R v Holloway [2016] EWCA Crim 2175, [2016] MHLO 57 — "The applicant was charged with attempted murder and wounding with intent. Two consultant psychiatrists decided that he was fit to stand trial. He was initially represented by solicitors and counsel but decided to dispense with his legal representation and represent himself. ... Subsequently, the judge decided to appoint counsel, a Mr David Malone, to assist the court and the applicant with legal issues. ... Ms Tayo asserts that the judge should have refused to allow the applicant to represent himself. She conceded, as she must, that he had been deemed fit to plead and stand trial and in principle had a right to defend himself but she maintained that the judge was obliged to force legal representation on him because of the nature and extent of his mental illness. ... Our conclusion on ground 1 can be stated shortly. This applicant had been certified fit to plead. The judge had no power to force representation on him and there was no basis in fact or law for staying the proceedings. ..→2017-02-082016 cases, ICLR summary, No summary, Transcript, Unfitness and insanity cases
Henderson v Dorset Healthcare University NHS Foundation Trust [2016] EWHC 3275 (QB), [2016] MHLO 56 — "On 25th August 2010 Ms Henderson ('the Claimant') stabbed her mother to death. She was suffering from paranoid schizophrenia at the time, and her condition had recently worsened. It is common ground between the parties that this tragic event would not have happened but for the Defendant's breaches of duty in failing to respond in an appropriate way to the Claimant's mental collapse. The Claimant has now brought proceedings in the tort of negligence claiming general damages under various heads, special damages and future losses, and liability has been admitted. The Defendant's position is that all of the claims should be defeated on illegality or public policy grounds, and that binding authority of the Court of Appeal and House of Lords compels that outcome. ... In my view, there are three main questions for me to consider within the agenda circumscribed by the preliminary issue: (1) the correct interpretation of the sentencing remarks of Foskett J [in the Claimant's case], and the ..→2016-12-272016 cases, ICLR summary, Miscellaneous, Transcript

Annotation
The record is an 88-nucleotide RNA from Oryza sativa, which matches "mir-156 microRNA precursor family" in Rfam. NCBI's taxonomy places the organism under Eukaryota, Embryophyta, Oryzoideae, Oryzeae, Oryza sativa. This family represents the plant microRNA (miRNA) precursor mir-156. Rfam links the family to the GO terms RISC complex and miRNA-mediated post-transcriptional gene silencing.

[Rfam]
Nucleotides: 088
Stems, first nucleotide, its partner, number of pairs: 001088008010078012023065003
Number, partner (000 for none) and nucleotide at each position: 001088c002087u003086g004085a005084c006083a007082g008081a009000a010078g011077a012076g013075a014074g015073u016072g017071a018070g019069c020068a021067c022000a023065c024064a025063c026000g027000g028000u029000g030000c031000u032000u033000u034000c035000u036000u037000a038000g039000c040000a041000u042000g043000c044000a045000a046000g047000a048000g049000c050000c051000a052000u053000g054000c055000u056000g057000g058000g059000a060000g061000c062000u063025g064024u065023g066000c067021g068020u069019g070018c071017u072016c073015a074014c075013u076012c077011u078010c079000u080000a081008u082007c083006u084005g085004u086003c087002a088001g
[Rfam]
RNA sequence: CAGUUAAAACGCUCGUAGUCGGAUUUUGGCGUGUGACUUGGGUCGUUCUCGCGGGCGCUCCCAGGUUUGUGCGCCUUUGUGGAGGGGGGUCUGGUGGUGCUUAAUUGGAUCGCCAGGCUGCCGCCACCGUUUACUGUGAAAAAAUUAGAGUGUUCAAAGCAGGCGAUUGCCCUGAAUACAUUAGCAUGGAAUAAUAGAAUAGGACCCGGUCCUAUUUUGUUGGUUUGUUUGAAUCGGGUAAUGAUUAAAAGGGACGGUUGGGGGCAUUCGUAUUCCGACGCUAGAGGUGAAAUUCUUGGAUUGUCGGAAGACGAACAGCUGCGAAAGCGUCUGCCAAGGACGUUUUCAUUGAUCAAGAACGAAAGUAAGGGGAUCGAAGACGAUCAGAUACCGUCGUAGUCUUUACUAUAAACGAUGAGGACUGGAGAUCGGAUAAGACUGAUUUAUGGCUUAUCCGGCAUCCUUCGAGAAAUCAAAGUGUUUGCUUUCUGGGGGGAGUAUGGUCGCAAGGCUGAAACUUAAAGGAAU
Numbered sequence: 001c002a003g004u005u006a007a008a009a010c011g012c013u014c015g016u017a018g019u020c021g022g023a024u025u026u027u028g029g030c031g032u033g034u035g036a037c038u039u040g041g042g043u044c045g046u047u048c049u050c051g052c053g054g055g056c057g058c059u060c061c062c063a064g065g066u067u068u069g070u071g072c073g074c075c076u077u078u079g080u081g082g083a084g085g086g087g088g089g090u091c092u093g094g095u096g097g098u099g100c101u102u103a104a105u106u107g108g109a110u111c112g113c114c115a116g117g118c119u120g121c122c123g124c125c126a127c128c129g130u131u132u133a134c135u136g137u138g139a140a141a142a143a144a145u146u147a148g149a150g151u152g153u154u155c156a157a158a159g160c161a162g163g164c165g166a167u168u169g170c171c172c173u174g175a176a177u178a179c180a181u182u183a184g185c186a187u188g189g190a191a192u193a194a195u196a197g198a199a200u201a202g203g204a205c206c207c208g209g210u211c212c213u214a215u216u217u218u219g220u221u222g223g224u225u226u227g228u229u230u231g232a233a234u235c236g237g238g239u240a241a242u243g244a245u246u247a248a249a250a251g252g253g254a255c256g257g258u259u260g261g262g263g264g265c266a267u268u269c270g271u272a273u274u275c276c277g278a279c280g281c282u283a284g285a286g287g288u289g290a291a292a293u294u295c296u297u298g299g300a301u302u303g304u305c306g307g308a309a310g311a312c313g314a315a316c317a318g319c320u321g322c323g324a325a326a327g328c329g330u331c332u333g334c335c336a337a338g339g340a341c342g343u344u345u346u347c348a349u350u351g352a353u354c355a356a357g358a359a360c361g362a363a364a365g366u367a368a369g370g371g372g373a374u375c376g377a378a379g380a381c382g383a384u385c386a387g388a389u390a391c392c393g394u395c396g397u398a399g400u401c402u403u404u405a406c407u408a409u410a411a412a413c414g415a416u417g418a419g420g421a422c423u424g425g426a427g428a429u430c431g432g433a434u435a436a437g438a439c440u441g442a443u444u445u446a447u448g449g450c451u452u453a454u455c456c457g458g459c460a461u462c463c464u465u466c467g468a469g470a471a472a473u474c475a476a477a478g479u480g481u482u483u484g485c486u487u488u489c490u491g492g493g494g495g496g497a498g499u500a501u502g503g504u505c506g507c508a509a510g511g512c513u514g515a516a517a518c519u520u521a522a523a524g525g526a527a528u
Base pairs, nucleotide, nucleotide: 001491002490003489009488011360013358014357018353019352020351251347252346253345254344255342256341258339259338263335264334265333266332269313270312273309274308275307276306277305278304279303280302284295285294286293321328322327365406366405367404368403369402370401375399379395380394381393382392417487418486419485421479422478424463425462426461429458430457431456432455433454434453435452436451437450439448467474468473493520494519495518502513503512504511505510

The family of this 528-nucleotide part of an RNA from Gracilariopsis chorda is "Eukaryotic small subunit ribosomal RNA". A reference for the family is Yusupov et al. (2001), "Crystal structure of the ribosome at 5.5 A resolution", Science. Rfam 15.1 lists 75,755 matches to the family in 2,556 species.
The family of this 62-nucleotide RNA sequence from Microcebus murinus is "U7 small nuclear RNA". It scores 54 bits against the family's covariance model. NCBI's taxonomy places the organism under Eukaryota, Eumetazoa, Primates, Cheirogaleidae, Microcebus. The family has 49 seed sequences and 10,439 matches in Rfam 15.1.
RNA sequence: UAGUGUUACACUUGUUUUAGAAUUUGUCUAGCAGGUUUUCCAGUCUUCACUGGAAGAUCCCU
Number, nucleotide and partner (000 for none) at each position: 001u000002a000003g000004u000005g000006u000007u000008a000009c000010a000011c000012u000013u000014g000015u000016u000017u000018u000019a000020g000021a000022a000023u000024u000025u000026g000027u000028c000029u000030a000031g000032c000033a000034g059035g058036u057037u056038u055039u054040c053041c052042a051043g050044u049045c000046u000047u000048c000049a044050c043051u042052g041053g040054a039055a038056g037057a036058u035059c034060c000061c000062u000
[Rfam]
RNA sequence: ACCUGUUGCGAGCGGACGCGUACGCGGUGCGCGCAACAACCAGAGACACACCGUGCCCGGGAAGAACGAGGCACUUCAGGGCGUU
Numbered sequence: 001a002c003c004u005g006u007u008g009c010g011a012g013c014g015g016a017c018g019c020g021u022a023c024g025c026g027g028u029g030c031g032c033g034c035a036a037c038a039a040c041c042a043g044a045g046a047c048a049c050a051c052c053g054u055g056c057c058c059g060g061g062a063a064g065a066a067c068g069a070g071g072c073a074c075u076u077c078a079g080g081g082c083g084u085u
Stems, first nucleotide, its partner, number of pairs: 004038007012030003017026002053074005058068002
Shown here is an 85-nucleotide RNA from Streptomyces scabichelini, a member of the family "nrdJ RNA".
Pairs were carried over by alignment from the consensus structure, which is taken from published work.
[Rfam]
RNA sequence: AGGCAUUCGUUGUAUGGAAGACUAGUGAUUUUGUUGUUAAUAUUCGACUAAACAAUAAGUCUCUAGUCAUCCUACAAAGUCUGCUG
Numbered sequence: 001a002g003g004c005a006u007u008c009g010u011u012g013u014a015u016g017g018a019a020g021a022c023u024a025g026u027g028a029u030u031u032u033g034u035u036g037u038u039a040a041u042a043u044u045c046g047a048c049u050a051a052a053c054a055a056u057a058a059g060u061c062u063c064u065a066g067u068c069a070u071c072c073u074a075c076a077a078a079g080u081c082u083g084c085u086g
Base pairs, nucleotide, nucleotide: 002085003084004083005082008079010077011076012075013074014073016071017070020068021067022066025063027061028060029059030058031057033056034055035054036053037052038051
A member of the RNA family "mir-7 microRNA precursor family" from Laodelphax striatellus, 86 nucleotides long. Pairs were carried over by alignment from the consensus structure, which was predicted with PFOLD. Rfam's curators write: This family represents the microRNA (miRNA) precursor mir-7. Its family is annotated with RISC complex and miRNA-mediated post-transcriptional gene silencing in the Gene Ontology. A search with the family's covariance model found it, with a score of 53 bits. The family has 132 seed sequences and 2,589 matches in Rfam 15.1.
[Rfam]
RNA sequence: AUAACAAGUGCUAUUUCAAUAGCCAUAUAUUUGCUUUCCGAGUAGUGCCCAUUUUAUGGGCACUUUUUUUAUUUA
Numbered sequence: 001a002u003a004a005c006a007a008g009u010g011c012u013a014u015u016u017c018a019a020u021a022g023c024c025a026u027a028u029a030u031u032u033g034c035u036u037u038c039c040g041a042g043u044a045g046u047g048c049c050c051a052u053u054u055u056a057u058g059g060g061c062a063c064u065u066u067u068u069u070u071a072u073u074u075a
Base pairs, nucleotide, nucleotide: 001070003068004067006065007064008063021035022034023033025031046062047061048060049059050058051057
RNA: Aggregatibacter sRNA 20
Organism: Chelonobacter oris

SSJ v Staffordshire County Council and SRK [2016] EWCA Civ 1317, [2016] MHLO 55 — "The issue in this case is whether, in order for the United Kingdom to avoid being in breach of Article 5(1) of the European Convention on Human Rights, it is necessary for a welfare order to be made by the Court of Protection pursuant to the Mental Capacity Act 2005 in a case where an individual, who lacks the capacity to make decisions about where to live and the regime of care, treatment and support that he should receive, is to be given such care, treatment and support entirely by private sector providers in private accommodation in circumstances which, objectively, are a deprivation of his liberty within the meaning of Article 5(1) of the Convention." 2016-12-272016 cases, Deprivation of liberty, ICLR summary, No summary, Transcript
Abertawe Bro Morgannwg University LHB v RY [2016] EWHC 3256 (Fam), [2016] MHLO 54 — "On 12th October this year the applicant Health Board applied to this court for declarations both as to 'capacity' and 'best interests' under the Mental Capacity Act 2005, concerning RY, to permit withdrawal of ventilation, withholding of life-sustaining treatment, and provision of palliative care only. RY's daughter has from the beginning asserted that, when ventilation is removed, life-sustaining treatment should be provided. I am asked to approve an order filed with the consent of all the parties which provides for some life-sustaining treatment, but not CPR or further intensive care. ... However, there have been a number of recent videos taken of RY ... which have led [Dr Badwan] to conclude that RY is not in a vegetative state, but is in a minimally conscious state with some signs of being in upper minimally conscious state. ... This morning the very experienced advocates in this case presented a plan, by agreement, in which it was proposed that RY underwent a tracheostomy under ..→2016-12-182016 cases, Medical treatment cases, No summary, Transcript